The success or failure of academia revolves around the integrity of its journals – the “trade mags,” so to speak, of each academic area. Which makes it all the more disturbing that major academic publisher Elsevier produced at least six fake journals in which pharmaceutical companies, including Merck, published probably fake academic research that they could reference in order to sell their products.
Merck apparently paid Elsevier to publish the quite legitimate-sounding Australian Journal of Bone and Joint Medicine, along with five others. Don’t even try Google – this journal does not and has never had a website, and furthermore does not appear in any academic databases, although I managed to locate a PDF copy of one of the issues here. Instead, this journal sits quietly behind the scenes, out of sight, where Merck can reference it when they need to sell you on the effectiveness of their products. Articles never go through the peer review process that maintains quality levels in real academic journals, so the material could be written by anyone the pharmaceutical companies paid.
This represents a serious breach of trust between academics and journal publishers. All I can know for sure is that Elsevier produces at least one legitimate journal – my very first published article, submitted while I was an undergraduate, was in an Elsevier publication: Computers in Human Behavior. And believe me, there was a peer-review process. But what about the others? Academia functions solely because of trust – we trust that other researchers don’t fake their data, conduct due dilligence in investigating their findings, correctly run the statistical tests they claim to, and actually run the research that they write about. When that trust is lost, science cannot advance, because you can’t believe that anyone has actually done anything that they claim to have done.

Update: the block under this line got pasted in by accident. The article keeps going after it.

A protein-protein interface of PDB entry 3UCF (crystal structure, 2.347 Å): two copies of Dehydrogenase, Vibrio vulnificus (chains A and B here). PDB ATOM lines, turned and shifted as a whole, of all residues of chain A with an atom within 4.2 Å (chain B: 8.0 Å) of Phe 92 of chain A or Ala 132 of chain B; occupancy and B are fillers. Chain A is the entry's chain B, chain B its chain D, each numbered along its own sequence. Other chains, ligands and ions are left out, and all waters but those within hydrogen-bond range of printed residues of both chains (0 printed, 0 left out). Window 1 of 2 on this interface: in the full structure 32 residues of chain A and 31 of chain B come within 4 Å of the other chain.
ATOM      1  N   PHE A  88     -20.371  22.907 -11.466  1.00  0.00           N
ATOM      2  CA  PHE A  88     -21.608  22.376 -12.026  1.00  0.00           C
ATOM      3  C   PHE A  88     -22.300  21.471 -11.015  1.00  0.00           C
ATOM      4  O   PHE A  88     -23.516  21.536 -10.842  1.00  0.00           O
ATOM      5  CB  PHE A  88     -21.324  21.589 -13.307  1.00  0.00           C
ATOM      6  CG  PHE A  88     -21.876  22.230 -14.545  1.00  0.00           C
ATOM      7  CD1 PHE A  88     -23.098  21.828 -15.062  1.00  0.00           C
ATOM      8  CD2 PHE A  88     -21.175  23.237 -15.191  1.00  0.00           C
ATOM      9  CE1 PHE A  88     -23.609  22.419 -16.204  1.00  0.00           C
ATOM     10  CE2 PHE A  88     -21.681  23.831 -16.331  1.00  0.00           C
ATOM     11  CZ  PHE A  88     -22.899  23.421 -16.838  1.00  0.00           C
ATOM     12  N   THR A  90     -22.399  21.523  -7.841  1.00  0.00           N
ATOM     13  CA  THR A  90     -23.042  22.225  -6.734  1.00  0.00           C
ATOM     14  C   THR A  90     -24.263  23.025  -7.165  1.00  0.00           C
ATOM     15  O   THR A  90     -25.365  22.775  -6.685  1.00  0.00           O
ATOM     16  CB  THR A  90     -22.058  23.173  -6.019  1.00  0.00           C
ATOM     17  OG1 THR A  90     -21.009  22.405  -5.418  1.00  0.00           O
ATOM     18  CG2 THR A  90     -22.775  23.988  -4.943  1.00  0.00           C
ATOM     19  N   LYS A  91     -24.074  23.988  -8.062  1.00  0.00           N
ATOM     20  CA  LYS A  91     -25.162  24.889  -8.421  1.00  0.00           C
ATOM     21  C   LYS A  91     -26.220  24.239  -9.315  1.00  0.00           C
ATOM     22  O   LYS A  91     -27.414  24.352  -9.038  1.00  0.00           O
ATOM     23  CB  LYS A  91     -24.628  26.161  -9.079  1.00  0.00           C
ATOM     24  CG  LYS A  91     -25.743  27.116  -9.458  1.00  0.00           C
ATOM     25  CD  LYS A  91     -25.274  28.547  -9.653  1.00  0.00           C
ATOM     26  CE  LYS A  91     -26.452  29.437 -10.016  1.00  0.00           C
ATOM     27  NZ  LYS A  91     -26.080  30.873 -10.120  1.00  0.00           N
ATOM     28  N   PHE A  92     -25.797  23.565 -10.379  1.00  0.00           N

So what do we do about it? Well, there’s the problem. Elsevier publishes an astonishing amount of material in all fields, including psychology: over 2000 journals, according to their website. So is boycotting Elsevier a realistic option? Cutting off the problem at the source? Probably not for most. Academics survive on the publication of their research, and excluding the largest outlet in the world is probably not a good idea career-wise. Much like the banking industry, Elsevier is apparently too big to fail, regardless of how unethical their publishing practices may be.
If you personally want to hold Elsevier responsible for their actions, feel free to personally boycott the journals they publish, but be aware that unfortunately this includes several high-profile journals in psychology like Intelligence. You can find the full list here. The question that bothers me is – if you boycott the publisher, who ultimately gets hurt? The libraries will still order their copies, the database vendors will still index the same articles, and Elsevier will still get the same cash they were getting before. All that would happen, as far as I can tell, is that you’d fail to cite a researcher who didn’t do anything wrong.
Is there a solution? Many have been calling for an overhaul of the publishing industry in academia for a long time. Some have claimed the solution is to move all publishing to online open-access journals, but then there is no real centralized system of accountability, and we have the same problems that we have now – anyone can publish anything they want, as long as they have the money. If anyone has the answer, many are listening.